Saint-Louis Gate & The Corruption of Public Procurement
We trust that ICAC has the beef and hat to demonstrate convincingly for the external watching world that we are not quite the banana republic that our notorious listings and local antiques make us out to be
By Jan Arden
The Saint-Louis gate financial and corruption scandal has emerged again after the last bout of episodic activity late last year when ICAC investigators, back from Scandinavia, hailed the extensive critical help received and promised rather rapid outcomes. The affair has been treated several times here and elsewhere but some historical perspective is worth going over.
The Central Electricity Board’s (CEB) love saga with the Scandinavian turn-key power supply contractor Burmeister & Wain Scandinavian Contractor (BWSC) does not date from 2015 and the company would certainly contend that its winning bids over the past 30 years, are due to its track-record for reliability in the provision of goods and services it was commissioned for and its intimate knowledge of the electricity generation and distribution network in Mauritius and those responsible for it at different decision-making or influencing levels.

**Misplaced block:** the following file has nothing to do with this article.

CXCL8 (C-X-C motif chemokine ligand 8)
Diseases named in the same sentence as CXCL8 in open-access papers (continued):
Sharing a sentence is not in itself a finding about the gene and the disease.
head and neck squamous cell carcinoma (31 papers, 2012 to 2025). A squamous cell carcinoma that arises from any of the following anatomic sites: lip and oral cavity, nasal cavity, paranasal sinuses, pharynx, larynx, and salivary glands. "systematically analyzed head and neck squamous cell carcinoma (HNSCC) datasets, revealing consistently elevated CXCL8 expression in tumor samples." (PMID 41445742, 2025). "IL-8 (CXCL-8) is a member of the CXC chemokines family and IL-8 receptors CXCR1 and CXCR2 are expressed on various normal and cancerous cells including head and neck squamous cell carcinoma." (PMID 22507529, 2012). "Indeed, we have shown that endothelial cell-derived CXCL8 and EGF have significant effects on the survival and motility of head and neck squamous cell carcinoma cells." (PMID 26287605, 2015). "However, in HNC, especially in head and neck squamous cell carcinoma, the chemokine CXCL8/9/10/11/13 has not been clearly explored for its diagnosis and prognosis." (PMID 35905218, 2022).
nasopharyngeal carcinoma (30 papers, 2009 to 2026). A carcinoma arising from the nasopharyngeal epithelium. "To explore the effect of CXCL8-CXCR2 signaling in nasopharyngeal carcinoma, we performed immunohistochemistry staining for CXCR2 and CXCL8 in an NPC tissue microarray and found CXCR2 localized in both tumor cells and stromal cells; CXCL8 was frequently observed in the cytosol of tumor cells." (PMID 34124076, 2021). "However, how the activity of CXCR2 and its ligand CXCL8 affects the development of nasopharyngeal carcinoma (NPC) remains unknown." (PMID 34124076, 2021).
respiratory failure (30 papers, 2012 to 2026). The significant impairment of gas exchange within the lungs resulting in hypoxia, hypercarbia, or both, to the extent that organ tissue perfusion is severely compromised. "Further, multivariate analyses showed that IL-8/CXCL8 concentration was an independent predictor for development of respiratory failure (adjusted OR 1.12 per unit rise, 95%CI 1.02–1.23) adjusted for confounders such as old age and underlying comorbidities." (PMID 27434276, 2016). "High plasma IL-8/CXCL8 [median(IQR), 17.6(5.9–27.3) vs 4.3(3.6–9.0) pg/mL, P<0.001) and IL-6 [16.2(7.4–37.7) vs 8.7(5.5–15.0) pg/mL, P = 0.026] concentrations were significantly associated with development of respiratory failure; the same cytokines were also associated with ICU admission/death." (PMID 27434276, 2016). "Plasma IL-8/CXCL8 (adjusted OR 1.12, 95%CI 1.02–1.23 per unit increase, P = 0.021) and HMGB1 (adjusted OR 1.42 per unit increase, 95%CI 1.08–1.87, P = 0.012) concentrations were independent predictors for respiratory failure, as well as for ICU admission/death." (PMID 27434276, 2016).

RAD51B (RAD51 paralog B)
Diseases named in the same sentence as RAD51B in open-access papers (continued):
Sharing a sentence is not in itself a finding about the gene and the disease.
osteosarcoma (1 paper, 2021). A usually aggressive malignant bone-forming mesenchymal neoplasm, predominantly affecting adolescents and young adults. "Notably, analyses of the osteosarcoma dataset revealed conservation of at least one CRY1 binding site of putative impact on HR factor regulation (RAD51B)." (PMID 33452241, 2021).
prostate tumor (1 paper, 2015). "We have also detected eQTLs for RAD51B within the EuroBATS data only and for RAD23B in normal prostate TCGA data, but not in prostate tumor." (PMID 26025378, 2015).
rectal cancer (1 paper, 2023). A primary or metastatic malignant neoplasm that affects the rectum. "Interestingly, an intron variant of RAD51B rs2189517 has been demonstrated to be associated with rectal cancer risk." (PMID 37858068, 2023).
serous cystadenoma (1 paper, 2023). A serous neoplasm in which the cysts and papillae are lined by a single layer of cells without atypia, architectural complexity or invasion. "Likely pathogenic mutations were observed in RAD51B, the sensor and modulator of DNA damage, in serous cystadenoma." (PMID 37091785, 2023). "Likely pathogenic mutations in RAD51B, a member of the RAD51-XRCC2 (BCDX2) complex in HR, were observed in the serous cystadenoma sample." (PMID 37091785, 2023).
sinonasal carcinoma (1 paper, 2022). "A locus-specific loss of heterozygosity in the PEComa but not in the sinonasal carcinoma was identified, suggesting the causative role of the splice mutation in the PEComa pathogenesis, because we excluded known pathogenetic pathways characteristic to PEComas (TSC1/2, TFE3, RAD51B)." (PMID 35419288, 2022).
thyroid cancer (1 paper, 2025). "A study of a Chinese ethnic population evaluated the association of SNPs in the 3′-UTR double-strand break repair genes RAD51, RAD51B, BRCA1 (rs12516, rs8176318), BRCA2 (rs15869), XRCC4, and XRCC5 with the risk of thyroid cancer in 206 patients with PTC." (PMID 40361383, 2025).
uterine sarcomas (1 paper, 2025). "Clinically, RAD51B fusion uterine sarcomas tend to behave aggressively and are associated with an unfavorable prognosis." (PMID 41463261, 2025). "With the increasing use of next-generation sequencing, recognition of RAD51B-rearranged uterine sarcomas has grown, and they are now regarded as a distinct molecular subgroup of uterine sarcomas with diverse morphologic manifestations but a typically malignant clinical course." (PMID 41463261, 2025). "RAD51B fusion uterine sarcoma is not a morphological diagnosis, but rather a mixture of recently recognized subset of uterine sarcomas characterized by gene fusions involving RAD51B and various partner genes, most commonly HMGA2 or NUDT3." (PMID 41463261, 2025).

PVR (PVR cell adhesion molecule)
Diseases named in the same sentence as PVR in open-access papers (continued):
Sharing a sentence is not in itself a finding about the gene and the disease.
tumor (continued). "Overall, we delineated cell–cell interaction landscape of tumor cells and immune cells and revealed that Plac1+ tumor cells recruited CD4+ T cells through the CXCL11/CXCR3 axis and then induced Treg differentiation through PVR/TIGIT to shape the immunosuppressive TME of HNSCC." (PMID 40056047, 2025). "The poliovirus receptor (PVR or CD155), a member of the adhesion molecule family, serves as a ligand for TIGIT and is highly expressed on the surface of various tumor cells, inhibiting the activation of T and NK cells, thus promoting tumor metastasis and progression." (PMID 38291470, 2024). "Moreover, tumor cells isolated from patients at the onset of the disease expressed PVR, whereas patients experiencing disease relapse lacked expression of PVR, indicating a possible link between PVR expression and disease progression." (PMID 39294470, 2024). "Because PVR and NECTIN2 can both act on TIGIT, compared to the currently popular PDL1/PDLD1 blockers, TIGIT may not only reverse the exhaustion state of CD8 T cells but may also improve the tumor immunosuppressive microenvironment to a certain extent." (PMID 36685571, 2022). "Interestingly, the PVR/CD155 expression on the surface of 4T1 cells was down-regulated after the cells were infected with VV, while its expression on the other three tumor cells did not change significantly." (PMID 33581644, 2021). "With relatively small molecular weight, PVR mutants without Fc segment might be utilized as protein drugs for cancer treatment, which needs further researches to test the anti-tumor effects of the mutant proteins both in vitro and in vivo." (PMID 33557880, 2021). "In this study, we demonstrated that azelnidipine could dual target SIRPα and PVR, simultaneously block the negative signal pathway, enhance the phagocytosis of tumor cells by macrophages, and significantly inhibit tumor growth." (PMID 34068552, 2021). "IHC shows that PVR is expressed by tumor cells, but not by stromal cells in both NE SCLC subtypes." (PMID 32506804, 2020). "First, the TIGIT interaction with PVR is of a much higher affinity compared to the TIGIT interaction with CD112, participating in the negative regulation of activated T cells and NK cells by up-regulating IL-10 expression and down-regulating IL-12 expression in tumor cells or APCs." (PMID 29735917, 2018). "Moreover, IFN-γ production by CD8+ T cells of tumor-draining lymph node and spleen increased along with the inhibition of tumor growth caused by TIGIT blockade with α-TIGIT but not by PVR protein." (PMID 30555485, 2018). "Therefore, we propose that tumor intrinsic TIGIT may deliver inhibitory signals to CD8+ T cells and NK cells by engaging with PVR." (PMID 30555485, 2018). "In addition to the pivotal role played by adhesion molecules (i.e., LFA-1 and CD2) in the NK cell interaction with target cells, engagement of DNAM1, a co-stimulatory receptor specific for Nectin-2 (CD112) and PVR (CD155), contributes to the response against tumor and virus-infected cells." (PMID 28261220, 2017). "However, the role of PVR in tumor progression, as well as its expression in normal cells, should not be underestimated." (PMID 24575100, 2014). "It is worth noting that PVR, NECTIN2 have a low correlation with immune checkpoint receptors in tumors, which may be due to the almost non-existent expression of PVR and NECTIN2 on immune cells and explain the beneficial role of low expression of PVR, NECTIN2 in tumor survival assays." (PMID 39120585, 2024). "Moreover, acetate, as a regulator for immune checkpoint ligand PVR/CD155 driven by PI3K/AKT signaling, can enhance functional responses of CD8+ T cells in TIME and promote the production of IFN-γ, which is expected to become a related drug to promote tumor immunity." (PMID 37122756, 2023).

That certainly should have facilitated things for the country to benefit from up-to-date turbine technologies, shipment and commissioning of the large consignments and whatever coordinated ground and civil works that had to be undertaken on site through a reliable local contractor, which seems to have been PADCo lately.
That could be the narrative of either or any from the preferred contractor (BWSC), the buyer (CEB), the local contractor (PADCo), the decision-makers in a non-Emergency context (Central Procurement Board), the appeal bodies (Independent Review Panel), the Energy Ministry and the political brass. A rather warm and cozy relationship that seemed to have every justification to be and to incrust itself, barring the odd appeal from any supplier feeling it had been unfairly weeded out of a tender, either through cleverly restrictive specifications drafting or a less than above board assessment and recommendation.